It is definitely much easier to just cut out patterns from a fabric that is plain compared to something that has a complicated print, but life is about wearing something that catches the eye rather than blending in with the background. In situations like these, it can be a pain to match all the prints on tartan, gingham or just fabric with a repeating print. It also doesn’t help that sometimes these fabrics do not align properly. And the worst part is the fact that once it is sewn, the mismatch can be so obvious.
So I learnt one very valuable lesson when dealing with fabrics like these. Either to mismatch it (on purpose) completely or to go precise and spend some time matching the pattern pieces to the prints. And sometimes for tartan prints, it’s best to match it completely. I hate it when shops sells expensive clothing with tartan prints but the side seam shows a disjoint in the print. I understand if it is cheap but if it costs an arm and a leg, surely they have the time to pay a bit more attention to the details?
Ranting aside, this conversation came along when I was making myself a pair of tartan trousers. I saw a very pretty Lindsay tartan fabric and had always wanted a vivid red garment (the Chinese see red as a very auspicious colour, hence my attraction to that colour) so instead of wishing for one, I made it myself.
Cutting the fabric was not difficult at all. Here are my tricks in getting the prints matching beautifully.
The first thing to do is to cut the first piece of pattern, e.g. front trousers pattern. Only cut one piece and not the pair for now.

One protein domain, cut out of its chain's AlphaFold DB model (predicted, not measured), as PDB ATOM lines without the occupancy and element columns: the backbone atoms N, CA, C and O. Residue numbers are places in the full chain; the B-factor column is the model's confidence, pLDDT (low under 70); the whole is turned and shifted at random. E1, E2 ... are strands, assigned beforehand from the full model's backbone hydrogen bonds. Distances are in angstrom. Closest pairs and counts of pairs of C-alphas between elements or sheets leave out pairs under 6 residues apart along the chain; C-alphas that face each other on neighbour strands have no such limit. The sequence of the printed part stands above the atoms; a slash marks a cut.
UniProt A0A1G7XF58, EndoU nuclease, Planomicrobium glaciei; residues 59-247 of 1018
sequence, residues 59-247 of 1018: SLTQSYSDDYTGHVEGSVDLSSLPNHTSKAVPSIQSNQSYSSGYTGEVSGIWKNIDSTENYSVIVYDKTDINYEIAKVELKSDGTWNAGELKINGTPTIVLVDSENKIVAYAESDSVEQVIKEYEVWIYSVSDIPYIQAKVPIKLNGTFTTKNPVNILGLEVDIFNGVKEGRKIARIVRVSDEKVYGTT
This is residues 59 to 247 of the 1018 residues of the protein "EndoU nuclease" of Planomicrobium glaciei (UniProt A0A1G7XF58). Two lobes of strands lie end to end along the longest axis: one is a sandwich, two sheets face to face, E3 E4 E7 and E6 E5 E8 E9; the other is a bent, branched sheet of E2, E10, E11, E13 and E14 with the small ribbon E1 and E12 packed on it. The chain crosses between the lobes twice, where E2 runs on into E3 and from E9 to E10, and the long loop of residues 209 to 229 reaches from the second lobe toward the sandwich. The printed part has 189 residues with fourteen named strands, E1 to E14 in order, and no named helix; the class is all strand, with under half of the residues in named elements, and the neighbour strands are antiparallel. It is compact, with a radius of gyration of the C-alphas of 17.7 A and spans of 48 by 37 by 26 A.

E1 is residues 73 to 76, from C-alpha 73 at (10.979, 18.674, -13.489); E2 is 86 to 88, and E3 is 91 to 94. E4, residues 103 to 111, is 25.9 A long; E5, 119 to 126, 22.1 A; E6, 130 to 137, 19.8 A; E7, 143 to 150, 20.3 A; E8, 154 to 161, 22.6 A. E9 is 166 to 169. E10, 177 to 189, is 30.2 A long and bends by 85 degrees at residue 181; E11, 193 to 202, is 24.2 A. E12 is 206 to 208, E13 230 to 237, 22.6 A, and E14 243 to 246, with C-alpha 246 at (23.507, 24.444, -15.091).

Then, carefully matching the side seams to ensure that the print flows from the front to the back, cut the back piece, also just one piece and not the pair.
Once one side of the pattern has been cut, lay the fabric flat (flip the fabric or pattern over first as it is a mirror of the other side) on the table and over lay the cut piece of pattern on top of the fabric, taking care to match the print.
Repeat on the back pattern. Again, remember to flip the fabric to ensure that you don’t cut the exact same pattern but a mirrored pair!
This ensures that your patterns matches the prints perfectly and all you need to do is to sew carefully. Do remember that this technique only works for repeating patterns that are geometrically equal. If you have repeating flowers, then the left pattern won’t match the right pattern unless the flower prints looks the same when flipped over. In this case, you may not need to match the print at all or at least match it so the print flows from one side to the other.
Anyway, here is the completed piece.
Now matching identical prints is much easier. It still requires time to cut each pattern piece individually but if you are pedantic like me, spending time to ensure the print matches is better than seeing the the ‘mistake’ in the mirror. Or having someone point out that mistake.